EU investigating the dominance of digital assistants

EU investigating the dominance of digital assistants

Big tech companies’ digital assistants strong position in the EU is a competition concern for the European Commission.

The comments from the Commission come after a year-long inquiry into voice assistants and other internet-connected devices, to which among more than 200 companies responded.

“We saw indications that some practices that we know too well may lead to tipping and to the emergence of gatekeepers,” Competition Commissioner Margrethe Vestager said.

“And from the preliminary results published today, it appears that our concerns are shared by many players.”

“It is too early to say but if some practices are confirmed, this could lead to new competition cases being opened in the future.”

The Commission has now launched a public consultation that runs until September 1 to get more information.

Vestager stressed that in the EU, Google Assistant, Amazon’s Alexa and Apple’s Siri are the leading ones. In addition, Google, Amazon and Apple provide the main operating systems for smart home and wearable devices, they offer digital services and they manufacture smart devices.

She said that the preliminary findings of the competition inquiry into the consumer “Internet of Things” focused on four issues.

  • There are concerns about attempts to restrict the number of voice assistants accessible on smart devices so that producers of smart devices can be prevented from installing a second voice assistant on one device.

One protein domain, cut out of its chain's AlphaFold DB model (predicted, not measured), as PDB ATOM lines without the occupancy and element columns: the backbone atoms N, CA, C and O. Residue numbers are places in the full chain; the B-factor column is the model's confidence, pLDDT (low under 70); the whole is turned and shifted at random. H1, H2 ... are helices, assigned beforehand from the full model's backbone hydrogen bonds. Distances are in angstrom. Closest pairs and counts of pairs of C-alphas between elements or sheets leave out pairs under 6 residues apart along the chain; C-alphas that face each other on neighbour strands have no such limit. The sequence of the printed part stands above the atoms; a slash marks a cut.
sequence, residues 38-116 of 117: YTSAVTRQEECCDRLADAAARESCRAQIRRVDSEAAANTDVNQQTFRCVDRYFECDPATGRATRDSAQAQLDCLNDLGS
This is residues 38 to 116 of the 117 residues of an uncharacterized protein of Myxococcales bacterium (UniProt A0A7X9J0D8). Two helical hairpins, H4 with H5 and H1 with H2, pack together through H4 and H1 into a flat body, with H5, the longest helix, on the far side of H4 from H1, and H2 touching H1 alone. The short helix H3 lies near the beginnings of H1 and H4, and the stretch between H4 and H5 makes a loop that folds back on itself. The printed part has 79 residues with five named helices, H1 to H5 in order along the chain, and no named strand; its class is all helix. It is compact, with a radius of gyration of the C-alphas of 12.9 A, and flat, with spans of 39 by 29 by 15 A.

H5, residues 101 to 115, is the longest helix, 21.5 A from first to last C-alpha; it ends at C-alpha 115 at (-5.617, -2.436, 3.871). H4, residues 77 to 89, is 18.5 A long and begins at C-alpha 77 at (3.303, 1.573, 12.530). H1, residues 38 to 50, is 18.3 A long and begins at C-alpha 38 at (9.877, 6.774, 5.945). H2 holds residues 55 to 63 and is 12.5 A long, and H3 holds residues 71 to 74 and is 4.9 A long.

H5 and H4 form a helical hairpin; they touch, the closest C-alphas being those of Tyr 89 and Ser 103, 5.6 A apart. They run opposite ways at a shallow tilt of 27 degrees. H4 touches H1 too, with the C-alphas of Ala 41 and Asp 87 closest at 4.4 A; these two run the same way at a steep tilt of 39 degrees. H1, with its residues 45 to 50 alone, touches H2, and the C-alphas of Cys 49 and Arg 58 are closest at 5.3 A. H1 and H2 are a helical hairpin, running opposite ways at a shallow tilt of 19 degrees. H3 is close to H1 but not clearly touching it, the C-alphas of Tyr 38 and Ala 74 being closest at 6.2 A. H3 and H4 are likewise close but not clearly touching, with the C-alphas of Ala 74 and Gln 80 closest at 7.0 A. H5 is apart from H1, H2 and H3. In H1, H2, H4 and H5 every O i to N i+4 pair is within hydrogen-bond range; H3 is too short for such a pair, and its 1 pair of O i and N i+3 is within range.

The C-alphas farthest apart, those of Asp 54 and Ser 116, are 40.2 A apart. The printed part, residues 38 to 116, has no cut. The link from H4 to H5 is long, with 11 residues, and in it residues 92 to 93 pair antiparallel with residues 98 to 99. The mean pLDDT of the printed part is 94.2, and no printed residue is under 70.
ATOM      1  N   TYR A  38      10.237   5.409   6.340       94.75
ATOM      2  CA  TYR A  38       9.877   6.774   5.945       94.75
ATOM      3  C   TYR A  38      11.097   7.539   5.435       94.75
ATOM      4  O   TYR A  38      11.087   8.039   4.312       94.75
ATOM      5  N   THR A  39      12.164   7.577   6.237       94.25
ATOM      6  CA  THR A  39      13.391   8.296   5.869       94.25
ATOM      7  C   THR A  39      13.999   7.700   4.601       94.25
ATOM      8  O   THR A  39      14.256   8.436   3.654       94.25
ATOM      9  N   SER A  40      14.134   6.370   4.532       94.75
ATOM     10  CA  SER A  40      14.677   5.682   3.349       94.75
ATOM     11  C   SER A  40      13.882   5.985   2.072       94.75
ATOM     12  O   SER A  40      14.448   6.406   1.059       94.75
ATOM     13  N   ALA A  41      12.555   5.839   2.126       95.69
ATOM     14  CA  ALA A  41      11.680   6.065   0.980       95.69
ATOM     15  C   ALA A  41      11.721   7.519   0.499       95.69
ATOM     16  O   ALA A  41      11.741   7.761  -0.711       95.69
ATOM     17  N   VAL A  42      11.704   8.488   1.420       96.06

• Voice assistant providers could take over the direct relationship with users. As users control and access their devices and services via the voice assistant. Voice assistant providers can then promote their own services or the services of third-parties.
  • Voice assistants collect enormous amounts of data which gives big advantages, especially as voice assistants accumulate data from different devices and services.
  • There seems to be limited interoperability between products, services and technology of different providers which can lock-in consumers into using devices and services of mainly one or a few providers.

She informed that the Commission had responses from companies of all sizes, from Europe, Asia and the United States. These companies offer smart devices such as smart speakers, smart TVs, smart coffee makers, fitness trackers or smart watches.

“For our final report, we still need to better understand the extent of the concerns.  This is why today, with the publication of the preliminary findings, we are launching a public consultation.”

Moonshot.news

Moonshot.news

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